Luther and the Five Solas

Luther-nailing-theses-560x538Martin Luther was born to November 10th 1483 and died February 18th 1546. He began and ended his life in the same city Eisleben, Germany. He had what one might call a foxhole conversion. Caught out in open country on horseback in a terrible thunderstorm he made a vow to God that if God would save his life, he would serve him the rest of his life. For Luther, a Roman Catholic, serving God with your life meant becoming a monk. Erfurt was Luther’s spiritual home. It was where he studied and where he would the monastery as an Augustinian Monk in 1505.


Luther threw himself into the life of a monk. Torturing himself in an extreme ascetic lifestyle. Going without sleep and food for long periods, exposing himself to cold, beating himself with a leather strap. He once said that if anyone could’ve earned their way into heaven through being a monk it was him. He confessed his sins in confessional for hours each day. He had bouts with Satan, crying out in his monastic cell against the enemies accusations against him which he keenly felt. He could gain no assurance of peace with God and his mind was constantly fixed on the wrath of God due to sinners. He was a sinner. He was guilty before God. And he could find no way to undo his own condition before the Judge of the World.


The text that would begin to change his life was Romans 1:17, “For in it (the Gospel) the righteousness of God is revealed from faith for faith, as it is written, “The righteous shall live by faith.” He had read this passage many times. The “righteous shall live by faith”, but he was not righteous and so excluded himself from it applying to him. But one day he saw that “the righteousness of God was revealed from faith for faith” and that the righteousness of God proceeded from the Gospel, which is Jesus’ life, death, and resurrection. His perfect work. Luther could place his faith in the righteousness of Jesus Christ and be justified or made innocent before God. Luther would not have to fear the wrath of God any more. His long nights battling with Satan and enduring bodily suffering as well as his long days of misery in mortal terror of hell were over in a moment. He was freely justified by for God by faith in Jesus Christ. He began to write, talk, and debate others openly about the Roman Church’s error concerning how man is justified before God. At first this involved complicated arguments from Scripture, early Church Fathers, and other Roman Catholic authoritative writings. But Luther began to see the problem more clearly once the debating began. The Roman Church had elevated the writings of men to be equal in authority to sacred Scripture. And so from Luther’s early work, and from other Reformers of his era that followed him the Five Solas were developed. In the beginning these Five Solas were mainly discussed and applied around the doctrine of Justification. But over time their utility grew to help form the backbone of all the reforms that would eventually bring into being a Church that existed apart from the Roman Catholic Church, the Protestant Church. What began as a re-discovery of a single lost doctrine, Justification, became a full-fledge recovery movement to excavate the foundation of the original Apostolic Church. The reformers, including Luther, eventually left that corrupt and false union built around the “doctrines of men” and set out to bring to light the “One True Religion” that was established by Jesus Christ and to form a more perfect union established on the Gospel.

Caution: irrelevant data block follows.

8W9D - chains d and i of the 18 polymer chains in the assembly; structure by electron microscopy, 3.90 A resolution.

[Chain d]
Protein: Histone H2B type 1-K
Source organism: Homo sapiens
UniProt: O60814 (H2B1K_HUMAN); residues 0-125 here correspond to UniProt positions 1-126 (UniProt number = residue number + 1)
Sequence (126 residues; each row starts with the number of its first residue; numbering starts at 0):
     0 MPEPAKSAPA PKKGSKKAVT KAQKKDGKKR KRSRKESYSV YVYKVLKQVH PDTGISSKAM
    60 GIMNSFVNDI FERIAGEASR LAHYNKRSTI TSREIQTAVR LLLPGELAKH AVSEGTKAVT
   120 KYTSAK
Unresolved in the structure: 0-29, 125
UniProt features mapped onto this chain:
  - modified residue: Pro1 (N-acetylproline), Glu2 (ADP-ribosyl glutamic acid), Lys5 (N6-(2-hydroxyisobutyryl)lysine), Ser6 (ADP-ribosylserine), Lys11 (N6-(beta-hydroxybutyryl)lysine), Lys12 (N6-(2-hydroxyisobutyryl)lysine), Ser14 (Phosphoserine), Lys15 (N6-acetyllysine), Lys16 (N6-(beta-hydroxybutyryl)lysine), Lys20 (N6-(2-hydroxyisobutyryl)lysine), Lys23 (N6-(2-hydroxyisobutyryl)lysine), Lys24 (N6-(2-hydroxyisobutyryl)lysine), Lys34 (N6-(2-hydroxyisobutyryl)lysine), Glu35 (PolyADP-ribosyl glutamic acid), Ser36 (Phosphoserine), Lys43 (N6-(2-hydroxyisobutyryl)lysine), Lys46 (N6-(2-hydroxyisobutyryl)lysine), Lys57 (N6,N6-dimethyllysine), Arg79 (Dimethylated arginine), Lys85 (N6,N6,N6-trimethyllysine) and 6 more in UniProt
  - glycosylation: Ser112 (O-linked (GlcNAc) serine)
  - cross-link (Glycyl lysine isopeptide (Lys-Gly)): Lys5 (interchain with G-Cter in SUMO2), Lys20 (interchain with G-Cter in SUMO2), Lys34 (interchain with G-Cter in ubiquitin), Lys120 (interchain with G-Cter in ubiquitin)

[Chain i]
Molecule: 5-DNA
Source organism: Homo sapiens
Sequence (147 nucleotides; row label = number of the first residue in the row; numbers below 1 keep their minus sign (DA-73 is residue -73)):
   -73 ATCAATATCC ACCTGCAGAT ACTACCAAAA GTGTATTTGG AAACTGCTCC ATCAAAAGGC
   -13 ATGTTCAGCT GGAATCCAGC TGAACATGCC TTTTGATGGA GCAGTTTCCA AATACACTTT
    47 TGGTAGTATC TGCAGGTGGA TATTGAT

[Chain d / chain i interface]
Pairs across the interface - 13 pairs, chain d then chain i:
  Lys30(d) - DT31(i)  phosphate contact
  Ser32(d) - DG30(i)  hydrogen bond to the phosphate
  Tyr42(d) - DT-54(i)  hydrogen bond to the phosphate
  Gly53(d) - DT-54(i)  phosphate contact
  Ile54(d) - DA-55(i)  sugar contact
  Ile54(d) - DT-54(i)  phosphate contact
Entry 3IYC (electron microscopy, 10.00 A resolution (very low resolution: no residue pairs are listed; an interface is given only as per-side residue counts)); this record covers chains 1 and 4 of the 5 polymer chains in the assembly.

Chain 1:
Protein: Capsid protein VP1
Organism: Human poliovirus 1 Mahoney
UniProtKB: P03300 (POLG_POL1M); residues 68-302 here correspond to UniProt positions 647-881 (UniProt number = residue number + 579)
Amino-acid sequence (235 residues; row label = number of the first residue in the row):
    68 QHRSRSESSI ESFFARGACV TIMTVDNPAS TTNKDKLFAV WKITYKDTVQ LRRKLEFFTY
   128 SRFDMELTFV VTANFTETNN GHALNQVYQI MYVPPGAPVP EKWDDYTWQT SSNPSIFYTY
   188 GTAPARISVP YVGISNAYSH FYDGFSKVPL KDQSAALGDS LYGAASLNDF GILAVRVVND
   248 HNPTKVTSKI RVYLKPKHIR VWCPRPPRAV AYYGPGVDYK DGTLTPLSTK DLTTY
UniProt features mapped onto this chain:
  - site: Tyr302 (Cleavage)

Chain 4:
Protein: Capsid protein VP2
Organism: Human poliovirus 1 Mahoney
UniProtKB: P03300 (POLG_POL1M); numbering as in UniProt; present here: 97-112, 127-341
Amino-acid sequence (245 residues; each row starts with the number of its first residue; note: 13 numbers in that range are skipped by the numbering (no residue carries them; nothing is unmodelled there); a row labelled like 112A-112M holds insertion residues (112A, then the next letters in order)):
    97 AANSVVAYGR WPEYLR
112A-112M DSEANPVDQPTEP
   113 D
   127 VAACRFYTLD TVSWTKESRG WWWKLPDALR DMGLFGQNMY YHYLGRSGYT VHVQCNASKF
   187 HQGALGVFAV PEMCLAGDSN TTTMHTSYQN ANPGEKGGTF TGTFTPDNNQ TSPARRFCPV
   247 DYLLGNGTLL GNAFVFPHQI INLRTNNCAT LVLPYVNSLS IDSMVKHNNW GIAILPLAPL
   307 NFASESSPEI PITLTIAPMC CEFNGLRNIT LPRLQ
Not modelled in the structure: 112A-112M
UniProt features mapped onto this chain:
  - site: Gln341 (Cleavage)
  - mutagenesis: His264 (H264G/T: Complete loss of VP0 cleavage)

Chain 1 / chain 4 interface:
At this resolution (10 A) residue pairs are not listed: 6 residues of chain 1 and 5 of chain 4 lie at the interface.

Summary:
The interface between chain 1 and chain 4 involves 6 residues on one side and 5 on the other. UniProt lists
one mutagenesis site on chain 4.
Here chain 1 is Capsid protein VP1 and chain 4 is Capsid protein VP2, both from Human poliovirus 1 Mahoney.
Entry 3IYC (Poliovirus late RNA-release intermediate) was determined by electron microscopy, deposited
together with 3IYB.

The Five Solas, or the five Latin phrases used at first to define how man was made innocent before God, or Justification, but which later came to also help uncover the foundation of the “One Holy Catholic and Apostolic Church” are as follows


Sola Scriptura-             Scripture Alone

Sola Gratia-                  Grace Alone

Sola Fide-                    Faith Alone

Solus Christus-             Christ Alone

Soli Deo Gloria-          To God Alone Be The Glory

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